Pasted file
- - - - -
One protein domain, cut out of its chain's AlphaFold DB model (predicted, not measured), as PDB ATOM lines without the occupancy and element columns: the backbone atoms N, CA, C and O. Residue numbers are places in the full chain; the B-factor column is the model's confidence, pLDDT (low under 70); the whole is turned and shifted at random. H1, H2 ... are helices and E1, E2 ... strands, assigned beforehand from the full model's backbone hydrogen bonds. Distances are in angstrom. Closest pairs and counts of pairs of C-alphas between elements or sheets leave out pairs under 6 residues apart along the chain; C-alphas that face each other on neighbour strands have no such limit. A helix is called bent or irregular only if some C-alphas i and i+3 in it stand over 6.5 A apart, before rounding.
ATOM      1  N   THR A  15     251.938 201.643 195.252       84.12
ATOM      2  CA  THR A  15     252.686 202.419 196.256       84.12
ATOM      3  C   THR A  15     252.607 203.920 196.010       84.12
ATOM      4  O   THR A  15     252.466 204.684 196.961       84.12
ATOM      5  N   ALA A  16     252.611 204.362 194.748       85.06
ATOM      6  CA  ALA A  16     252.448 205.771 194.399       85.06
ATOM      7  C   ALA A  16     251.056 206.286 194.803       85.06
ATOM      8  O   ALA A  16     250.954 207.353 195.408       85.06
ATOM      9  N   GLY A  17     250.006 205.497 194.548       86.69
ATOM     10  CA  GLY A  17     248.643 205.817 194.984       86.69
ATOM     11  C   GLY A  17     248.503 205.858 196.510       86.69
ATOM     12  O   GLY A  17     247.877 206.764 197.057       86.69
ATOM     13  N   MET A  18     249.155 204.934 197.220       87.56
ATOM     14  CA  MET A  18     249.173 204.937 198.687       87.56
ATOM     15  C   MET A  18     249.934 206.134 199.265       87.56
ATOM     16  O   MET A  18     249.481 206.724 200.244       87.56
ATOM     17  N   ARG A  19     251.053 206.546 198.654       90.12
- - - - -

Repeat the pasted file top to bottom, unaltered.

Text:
One protein domain, cut out of its chain's AlphaFold DB model (predicted, not measured), as PDB ATOM lines without the occupancy and element columns: the backbone atoms N, CA, C and O. Residue numbers are places in the full chain; the B-factor column is the model's confidence, pLDDT (low under 70); the whole is turned and shifted at random. H1, H2 ... are helices and E1, E2 ... strands, assigned beforehand from the full model's backbone hydrogen bonds. Distances are in angstrom. Closest pairs and counts of pairs of C-alphas between elements or sheets leave out pairs under 6 residues apart along the chain; C-alphas that face each other on neighbour strands have no such limit. A helix is called bent or irregular only if some C-alphas i and i+3 in it stand over 6.5 A apart, before rounding.
ATOM      1  N   THR A  15     251.938 201.643 195.252       84.12
ATOM      2  CA  THR A  15     252.686 202.419 196.256       84.12
ATOM      3  C   THR A  15     252.607 203.920 196.010       84.12
ATOM      4  O   THR A  15     252.466 204.684 196.961       84.12
ATOM      5  N   ALA A  16     252.611 204.362 194.748       85.06
ATOM      6  CA  ALA A  16     252.448 205.771 194.399       85.06
ATOM      7  C   ALA A  16     251.056 206.286 194.803       85.06
ATOM      8  O   ALA A  16     250.954 207.353 195.408       85.06
ATOM      9  N   GLY A  17     250.006 205.497 194.548       86.69
ATOM     10  CA  GLY A  17     248.643 205.817 194.984       86.69
ATOM     11  C   GLY A  17     248.503 205.858 196.510       86.69
ATOM     12  O   GLY A  17     247.877 206.764 197.057       86.69
ATOM     13  N   MET A  18     249.155 204.934 197.220       87.56
ATOM     14  CA  MET A  18     249.173 204.937 198.687       87.56
ATOM     15  C   MET A  18     249.934 206.134 199.265       87.56
ATOM     16  O   MET A  18     249.481 206.724 200.244       87.56
ATOM     17  N   ARG A  19     251.053 206.546 198.654       90.12